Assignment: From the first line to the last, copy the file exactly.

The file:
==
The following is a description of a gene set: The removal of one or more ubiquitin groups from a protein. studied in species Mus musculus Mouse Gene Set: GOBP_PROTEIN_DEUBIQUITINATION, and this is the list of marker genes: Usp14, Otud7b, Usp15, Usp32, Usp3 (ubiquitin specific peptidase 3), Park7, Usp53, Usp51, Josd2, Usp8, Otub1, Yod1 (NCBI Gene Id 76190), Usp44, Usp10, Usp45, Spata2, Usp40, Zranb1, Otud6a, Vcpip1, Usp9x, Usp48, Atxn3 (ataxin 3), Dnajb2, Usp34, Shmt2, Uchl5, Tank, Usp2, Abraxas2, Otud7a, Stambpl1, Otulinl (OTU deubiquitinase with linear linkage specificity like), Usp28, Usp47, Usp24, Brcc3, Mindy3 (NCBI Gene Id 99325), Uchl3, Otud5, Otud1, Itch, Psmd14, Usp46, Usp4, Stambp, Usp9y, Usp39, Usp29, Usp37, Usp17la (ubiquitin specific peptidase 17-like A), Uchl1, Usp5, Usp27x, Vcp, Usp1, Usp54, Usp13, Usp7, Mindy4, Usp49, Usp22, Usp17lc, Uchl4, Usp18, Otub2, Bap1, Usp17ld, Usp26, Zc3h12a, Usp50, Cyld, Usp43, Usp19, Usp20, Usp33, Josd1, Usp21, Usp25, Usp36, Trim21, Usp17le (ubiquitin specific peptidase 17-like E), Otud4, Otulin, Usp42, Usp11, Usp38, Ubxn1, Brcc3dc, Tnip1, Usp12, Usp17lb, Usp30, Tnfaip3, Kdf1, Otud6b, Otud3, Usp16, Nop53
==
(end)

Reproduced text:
The following is a description of a gene set: The removal of one or more ubiquitin groups from a protein. studied in species Mus musculus Mouse Gene Set: GOBP_PROTEIN_DEUBIQUITINATION, and this is the list of marker genes: Usp14, Otud7b, Usp15, Usp32, Usp3 (ubiquitin specific peptidase 3), Park7, Usp53, Usp51, Josd2, Usp8, Otub1, Yod1 (NCBI Gene Id 76190), Usp44, Usp10, Usp45, Spata2, Usp40, Zranb1, Otud6a, Vcpip1, Usp9x, Usp48, Atxn3 (ataxin 3), Dnajb2, Usp34, Shmt2, Uchl5, Tank, Usp2, Abraxas2, Otud7a, Stambpl1, Otulinl (OTU deubiquitinase with linear linkage specificity like), Usp28, Usp47, Usp24, Brcc3, Mindy3 (NCBI Gene Id 99325), Uchl3, Otud5, Otud1, Itch, Psmd14, Usp46, Usp4, Stambp, Usp9y, Usp39, Usp29, Usp37, Usp17la (ubiquitin specific peptidase 17-like A), Uchl1, Usp5, Usp27x, Vcp, Usp1, Usp54, Usp13, Usp7, Mindy4, Usp49, Usp22, Usp17lc, Uchl4, Usp18, Otub2, Bap1, Usp17ld, Usp26, Zc3h12a, Usp50, Cyld, Usp43, Usp19, Usp20, Usp33, Josd1, Usp21, Usp25, Usp36, Trim21, Usp17le (ubiquitin specific peptidase 17-like E), Otud4, Otulin, Usp42, Usp11, Usp38, Ubxn1, Brcc3dc, Tnip1, Usp12, Usp17lb, Usp30, Tnfaip3, Kdf1, Otud6b, Otud3, Usp16, Nop53